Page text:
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All (3) ((3 results))

  • Articles and reports: 75F0002M2019005
    Description:

    This note describes methodological changes made to the Market Basket Measure (MBM) in Calendar year 2019. These revisions mainly affect MBM estimates for 2008 and 2009, but they also affect the overall interpretation of the trends in the MBM over the 2000s.

    Release date: 2019-02-26

  • Articles and reports: 11-522-X200800010990
    Description:

    The purpose of the Quebec Health and Social Services User Satisfaction Survey was to provide estimates of user satisfaction for three types of health care institutions (hospitals, medical clinics and CLSCs). Since a user could have visited one, two or all three types, and since the questionnaire could cover only one type, a procedure was established to select the type of institution at random. The selection procedure, which required variable selection probabilities, was unusual in that it was adjusted during the collection process to adapt increasingly to regional disparities in the use of health and social services.

    Release date: 2009-12-03

  • Articles and reports: 75F0002M2008006
    Geography: Province or territory
    Description:

    Comparisons of low income between regions may have impacts on policy choices. However, it is often argued that rankings of distributions are not robust and that they are also quite sensitive to methods of defining low income. This paper avoids these problems by using a stochastic dominance approach to compare regional low income profiles in Canada without arbitrarily specifying a low-income line. This analysis is carried out for the 10 provinces using the Survey of Labour and Income Dynamics for 2000. Robustness of the results is also verified with respect to different choices of spatial price deflators and equivalence scales. The extent to which the findings are sensitive to the choice of an absolute or a relative concept of low income is also examined. We show that, in most cases, dominance relations can be determined and regional low income can be ordered for a wide range of low-income lines. We also show that dominance results are robust to the choice of equivalence scales, while rank reversal occurs when alternative cost-of-living deflators are used. Switching from an absolute to a relative low-income concept only affects low-income rankings for Ontario, Quebec and the Prairie provinces, but not in the case of other provinces. Nevertheless, for all scales, we find that low income is greatest in British Columbia.

    Release date: 2008-10-09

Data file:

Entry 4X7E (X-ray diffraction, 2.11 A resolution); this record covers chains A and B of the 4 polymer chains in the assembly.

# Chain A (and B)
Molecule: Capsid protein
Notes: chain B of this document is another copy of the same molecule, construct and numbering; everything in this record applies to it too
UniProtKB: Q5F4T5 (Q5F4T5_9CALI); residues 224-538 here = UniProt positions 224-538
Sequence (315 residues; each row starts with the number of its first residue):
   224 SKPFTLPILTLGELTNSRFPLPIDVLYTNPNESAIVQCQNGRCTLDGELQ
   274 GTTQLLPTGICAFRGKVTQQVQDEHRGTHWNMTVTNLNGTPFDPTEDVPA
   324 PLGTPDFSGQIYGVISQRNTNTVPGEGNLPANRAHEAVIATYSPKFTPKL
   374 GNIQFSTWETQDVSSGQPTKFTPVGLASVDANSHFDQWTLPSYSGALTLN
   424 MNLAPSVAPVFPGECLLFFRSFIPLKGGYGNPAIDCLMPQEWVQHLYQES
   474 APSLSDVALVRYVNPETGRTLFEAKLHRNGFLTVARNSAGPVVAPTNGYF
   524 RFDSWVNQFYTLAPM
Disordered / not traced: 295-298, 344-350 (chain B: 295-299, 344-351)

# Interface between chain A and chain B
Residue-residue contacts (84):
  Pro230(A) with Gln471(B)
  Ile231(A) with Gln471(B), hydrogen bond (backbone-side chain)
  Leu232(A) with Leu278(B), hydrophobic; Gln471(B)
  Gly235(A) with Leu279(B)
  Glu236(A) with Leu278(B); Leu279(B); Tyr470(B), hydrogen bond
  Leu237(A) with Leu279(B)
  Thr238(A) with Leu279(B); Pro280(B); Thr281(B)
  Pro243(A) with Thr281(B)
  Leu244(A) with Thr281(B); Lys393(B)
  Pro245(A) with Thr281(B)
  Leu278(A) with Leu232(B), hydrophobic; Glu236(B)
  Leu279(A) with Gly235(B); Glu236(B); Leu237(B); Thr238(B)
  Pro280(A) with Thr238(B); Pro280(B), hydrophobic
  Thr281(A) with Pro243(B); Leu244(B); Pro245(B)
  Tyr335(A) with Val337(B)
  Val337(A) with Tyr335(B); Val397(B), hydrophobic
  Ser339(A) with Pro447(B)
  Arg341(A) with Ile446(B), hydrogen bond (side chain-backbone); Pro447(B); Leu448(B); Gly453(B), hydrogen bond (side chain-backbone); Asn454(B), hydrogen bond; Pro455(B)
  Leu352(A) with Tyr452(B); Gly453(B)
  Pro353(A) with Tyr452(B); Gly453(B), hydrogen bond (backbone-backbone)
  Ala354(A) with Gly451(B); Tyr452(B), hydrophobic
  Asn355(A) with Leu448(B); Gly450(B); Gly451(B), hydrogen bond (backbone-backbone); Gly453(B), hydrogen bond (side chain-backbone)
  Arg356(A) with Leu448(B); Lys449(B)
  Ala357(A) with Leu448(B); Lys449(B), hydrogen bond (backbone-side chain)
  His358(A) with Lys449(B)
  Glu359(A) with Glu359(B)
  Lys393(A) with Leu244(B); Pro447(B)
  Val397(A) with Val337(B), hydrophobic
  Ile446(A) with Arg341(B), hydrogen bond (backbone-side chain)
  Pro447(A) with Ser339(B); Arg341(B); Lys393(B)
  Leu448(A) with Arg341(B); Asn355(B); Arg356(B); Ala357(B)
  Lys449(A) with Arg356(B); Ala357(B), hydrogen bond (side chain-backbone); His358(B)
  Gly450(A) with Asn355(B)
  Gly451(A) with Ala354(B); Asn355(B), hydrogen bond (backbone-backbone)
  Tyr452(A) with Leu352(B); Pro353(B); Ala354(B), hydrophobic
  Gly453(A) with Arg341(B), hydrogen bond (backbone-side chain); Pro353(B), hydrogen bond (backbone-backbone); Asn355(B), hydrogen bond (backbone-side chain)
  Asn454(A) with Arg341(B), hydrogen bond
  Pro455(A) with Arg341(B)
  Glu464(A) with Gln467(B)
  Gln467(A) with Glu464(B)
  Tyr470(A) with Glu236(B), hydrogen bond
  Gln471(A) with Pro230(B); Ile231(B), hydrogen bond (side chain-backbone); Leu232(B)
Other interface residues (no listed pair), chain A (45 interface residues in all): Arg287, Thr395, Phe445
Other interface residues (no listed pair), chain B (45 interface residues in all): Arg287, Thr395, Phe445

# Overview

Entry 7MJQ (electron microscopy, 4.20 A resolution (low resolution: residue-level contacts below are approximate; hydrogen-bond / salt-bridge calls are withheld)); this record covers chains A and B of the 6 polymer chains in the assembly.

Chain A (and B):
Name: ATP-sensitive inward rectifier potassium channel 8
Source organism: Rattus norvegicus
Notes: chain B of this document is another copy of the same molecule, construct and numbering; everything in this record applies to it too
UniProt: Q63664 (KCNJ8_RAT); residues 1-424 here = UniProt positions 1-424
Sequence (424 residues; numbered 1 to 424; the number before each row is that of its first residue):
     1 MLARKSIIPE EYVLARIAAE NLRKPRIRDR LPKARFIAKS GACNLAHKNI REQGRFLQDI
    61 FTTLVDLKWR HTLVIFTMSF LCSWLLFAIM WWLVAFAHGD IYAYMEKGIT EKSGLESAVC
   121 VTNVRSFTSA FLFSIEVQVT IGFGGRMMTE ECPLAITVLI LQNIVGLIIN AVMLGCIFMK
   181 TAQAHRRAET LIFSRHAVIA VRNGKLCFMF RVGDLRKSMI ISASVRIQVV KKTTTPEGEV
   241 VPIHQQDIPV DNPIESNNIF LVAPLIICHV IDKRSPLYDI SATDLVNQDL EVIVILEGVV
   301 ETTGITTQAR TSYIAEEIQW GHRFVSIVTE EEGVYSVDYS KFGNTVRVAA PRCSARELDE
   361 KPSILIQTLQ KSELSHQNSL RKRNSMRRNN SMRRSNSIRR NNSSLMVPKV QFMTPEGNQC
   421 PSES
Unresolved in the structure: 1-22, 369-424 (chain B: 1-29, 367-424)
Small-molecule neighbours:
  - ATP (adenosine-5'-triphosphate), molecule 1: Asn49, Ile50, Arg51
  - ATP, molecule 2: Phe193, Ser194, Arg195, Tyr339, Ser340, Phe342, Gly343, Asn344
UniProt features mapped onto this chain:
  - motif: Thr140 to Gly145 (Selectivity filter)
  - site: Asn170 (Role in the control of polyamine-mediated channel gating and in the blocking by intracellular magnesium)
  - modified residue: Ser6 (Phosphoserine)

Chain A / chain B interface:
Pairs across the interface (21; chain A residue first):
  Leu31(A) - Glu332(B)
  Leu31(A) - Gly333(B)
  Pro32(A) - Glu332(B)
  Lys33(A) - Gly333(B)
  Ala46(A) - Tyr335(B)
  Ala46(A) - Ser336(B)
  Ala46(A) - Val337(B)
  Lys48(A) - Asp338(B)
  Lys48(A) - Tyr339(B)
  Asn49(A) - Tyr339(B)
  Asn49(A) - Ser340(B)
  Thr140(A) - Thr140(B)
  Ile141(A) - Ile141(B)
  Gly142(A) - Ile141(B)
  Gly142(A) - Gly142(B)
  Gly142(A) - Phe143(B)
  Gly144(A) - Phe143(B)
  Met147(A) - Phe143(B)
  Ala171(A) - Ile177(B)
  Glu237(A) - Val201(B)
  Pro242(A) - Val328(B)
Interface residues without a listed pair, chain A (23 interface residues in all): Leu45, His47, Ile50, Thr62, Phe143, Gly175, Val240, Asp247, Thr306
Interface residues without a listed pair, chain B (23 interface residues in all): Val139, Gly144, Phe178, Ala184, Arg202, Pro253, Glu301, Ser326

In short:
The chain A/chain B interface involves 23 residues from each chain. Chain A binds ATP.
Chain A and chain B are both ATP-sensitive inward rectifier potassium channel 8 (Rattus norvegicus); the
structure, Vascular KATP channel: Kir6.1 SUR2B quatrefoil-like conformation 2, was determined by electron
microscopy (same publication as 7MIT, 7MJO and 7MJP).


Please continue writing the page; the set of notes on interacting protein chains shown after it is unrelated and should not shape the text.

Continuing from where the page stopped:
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  • Articles and reports: 75F0002M2019005
    Description:

    This note describes methodological changes made to the Market Basket Measure (MBM) in Calendar year 2019. These revisions mainly affect MBM estimates for 2008 and 2009, but they also affect the overall interpretation of the trends in the MBM over the 2000s.

    Release date: 2019-02-26

  • Articles and reports: 11-522-X200800010990
    Description:

    The purpose of the Quebec Health and Social Services User Satisfaction Survey was to provide estimates of user satisfaction for three types of health care institutions (hospitals, medical clinics and CLSCs). Since a user could have visited one, two or all three types, and since the questionnaire could cover only one type, a procedure was established to select the type of institution at random. The selection procedure, which required variable selection probabilities, was unusual in that it was adjusted during the collection process to adapt increasingly to regional disparities in the use of health and social services.

    Release date: 2009-12-03

  • Articles and reports: 75F0002M2008006
    Geography: Province or territory
    Description:

    Comparisons of low income between regions may have impacts on policy choices. However, it is often argued that rankings of distributions are not robust and that they are also quite sensitive to methods of defining low income. This paper avoids these problems by using a stochastic dominance approach to compare regional low income profiles in Canada without arbitrarily specifying a low-income line. This analysis is carried out for the 10 provinces using the Survey of Labour and Income Dynamics for 2000. Robustness of the results is also verified with respect to different choices of spatial price deflators and equivalence scales. The extent to which the findings are sensitive to the choice of an absolute or a relative concept of low income is also examined. We show that, in most cases, dominance relations can be determined and regional low income can be ordered for a wide range of low-income lines. We also show that dominance results are robust to the choice of equivalence scales, while rank reversal occurs when alternative cost-of-living deflators are used. Switching from an absolute to a relative low-income concept only affects low-income rankings for Ontario, Quebec and the Prairie provinces, but not in the case of other provinces. Nevertheless, for all scales, we find that low income is greatest in British Columbia.

    Release date: 2008-10-09
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